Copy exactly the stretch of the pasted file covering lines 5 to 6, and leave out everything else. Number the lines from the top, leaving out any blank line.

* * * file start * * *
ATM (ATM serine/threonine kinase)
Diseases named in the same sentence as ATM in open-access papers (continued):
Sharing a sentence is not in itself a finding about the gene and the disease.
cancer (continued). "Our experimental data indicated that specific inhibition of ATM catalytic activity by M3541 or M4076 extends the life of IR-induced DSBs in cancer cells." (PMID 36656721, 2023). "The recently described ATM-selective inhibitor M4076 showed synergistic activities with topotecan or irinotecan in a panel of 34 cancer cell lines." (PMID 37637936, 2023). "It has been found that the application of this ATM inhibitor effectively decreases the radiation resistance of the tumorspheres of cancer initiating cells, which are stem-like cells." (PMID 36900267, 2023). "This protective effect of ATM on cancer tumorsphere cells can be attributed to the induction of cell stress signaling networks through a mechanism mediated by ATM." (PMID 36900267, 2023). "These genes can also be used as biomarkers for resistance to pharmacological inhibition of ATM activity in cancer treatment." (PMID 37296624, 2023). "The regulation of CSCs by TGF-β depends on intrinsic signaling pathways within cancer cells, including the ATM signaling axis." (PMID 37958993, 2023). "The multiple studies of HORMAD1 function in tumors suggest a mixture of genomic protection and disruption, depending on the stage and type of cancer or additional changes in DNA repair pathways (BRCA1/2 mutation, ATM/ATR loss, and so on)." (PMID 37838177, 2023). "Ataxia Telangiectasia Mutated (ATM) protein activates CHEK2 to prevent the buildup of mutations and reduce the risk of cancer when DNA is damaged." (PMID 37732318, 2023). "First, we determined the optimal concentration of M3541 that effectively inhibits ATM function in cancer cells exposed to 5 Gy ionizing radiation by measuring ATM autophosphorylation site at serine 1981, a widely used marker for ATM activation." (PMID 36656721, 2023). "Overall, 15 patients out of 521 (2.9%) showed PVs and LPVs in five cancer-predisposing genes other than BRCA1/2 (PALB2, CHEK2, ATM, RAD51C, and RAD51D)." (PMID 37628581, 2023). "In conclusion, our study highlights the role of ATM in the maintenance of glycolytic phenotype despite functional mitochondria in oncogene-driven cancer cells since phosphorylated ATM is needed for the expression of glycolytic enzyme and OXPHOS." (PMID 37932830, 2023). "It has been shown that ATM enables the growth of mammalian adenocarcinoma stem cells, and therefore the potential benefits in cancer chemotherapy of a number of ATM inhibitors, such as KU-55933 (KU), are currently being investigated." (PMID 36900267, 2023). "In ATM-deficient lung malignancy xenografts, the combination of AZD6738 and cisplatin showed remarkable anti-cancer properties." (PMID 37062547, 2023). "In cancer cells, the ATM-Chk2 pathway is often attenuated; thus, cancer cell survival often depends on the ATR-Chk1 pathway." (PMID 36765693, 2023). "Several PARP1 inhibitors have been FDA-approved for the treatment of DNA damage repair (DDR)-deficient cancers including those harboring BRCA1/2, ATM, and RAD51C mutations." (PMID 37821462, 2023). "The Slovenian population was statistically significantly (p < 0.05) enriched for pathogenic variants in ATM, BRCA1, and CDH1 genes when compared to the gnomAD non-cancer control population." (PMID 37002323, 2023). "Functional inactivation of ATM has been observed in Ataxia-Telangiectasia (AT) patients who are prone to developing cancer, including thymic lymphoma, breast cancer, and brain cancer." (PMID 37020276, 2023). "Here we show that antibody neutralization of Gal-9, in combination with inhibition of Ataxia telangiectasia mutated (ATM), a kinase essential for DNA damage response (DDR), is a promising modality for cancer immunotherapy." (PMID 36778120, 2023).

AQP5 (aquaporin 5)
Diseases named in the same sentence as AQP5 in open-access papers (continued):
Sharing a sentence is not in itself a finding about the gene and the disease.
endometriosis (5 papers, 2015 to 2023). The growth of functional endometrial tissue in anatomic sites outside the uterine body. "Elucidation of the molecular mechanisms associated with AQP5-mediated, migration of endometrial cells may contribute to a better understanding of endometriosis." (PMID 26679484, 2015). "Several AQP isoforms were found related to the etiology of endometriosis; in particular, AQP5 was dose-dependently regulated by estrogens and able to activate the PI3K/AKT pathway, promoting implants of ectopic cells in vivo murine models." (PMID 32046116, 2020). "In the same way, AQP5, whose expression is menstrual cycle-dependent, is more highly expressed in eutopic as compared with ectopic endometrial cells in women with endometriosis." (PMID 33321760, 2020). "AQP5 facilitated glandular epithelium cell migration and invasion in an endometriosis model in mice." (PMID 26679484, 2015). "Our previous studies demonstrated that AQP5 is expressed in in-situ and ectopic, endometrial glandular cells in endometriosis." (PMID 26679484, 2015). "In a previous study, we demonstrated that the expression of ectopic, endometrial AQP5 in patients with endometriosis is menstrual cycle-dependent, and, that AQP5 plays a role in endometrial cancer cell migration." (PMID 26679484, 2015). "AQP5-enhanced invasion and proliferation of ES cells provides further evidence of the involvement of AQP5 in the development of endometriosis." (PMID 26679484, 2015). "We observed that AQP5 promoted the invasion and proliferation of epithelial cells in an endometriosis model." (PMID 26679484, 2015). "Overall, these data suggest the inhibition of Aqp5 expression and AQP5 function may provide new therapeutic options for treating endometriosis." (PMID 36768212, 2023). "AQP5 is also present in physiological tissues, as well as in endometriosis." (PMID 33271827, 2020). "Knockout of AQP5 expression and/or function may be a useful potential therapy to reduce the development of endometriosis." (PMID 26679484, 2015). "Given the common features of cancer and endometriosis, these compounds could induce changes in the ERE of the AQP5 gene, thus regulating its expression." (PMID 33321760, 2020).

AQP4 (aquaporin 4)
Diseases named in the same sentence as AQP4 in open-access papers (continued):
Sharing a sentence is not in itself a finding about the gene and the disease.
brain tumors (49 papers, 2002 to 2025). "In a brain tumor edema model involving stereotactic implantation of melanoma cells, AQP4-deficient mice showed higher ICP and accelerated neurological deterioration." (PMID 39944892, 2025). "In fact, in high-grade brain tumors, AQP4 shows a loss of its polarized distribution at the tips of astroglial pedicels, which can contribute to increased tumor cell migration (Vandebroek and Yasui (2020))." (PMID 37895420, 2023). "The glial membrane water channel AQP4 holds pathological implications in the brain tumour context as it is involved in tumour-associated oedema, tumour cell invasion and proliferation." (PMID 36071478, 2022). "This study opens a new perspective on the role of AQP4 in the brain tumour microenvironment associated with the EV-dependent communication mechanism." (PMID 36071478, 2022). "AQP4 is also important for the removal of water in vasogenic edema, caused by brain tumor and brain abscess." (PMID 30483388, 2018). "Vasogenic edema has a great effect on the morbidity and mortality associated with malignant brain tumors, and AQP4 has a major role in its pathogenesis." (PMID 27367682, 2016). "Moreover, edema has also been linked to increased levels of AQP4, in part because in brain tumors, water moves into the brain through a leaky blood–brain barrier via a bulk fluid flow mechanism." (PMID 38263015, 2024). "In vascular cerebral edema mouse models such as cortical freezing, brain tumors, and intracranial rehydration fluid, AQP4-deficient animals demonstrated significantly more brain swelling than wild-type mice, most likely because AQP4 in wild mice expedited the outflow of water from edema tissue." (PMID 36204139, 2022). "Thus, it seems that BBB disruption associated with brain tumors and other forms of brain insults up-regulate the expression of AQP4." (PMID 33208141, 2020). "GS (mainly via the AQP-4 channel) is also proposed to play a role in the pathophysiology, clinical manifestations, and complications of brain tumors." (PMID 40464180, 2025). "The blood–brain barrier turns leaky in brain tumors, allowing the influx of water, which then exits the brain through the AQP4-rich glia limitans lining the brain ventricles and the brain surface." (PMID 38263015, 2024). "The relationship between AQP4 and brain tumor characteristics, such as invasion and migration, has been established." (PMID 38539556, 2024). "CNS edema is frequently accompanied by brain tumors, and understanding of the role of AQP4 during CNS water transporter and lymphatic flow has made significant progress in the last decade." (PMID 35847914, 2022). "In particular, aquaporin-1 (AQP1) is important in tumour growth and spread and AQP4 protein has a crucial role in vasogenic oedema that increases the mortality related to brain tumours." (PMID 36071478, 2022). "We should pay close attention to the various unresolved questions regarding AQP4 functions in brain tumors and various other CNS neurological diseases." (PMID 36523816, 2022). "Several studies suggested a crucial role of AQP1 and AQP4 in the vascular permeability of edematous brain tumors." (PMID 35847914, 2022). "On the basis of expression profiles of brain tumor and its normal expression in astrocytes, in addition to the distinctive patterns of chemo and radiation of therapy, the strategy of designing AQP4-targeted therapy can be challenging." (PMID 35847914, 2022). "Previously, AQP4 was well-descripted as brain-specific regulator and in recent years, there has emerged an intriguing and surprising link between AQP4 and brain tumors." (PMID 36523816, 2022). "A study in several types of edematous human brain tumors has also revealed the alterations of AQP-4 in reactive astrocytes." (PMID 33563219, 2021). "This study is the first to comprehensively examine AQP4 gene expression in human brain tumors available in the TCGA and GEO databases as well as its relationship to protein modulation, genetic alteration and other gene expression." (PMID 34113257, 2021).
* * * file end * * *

AQP5 (aquaporin 5)
Diseases named in the same sentence as AQP5 in open-access papers (continued):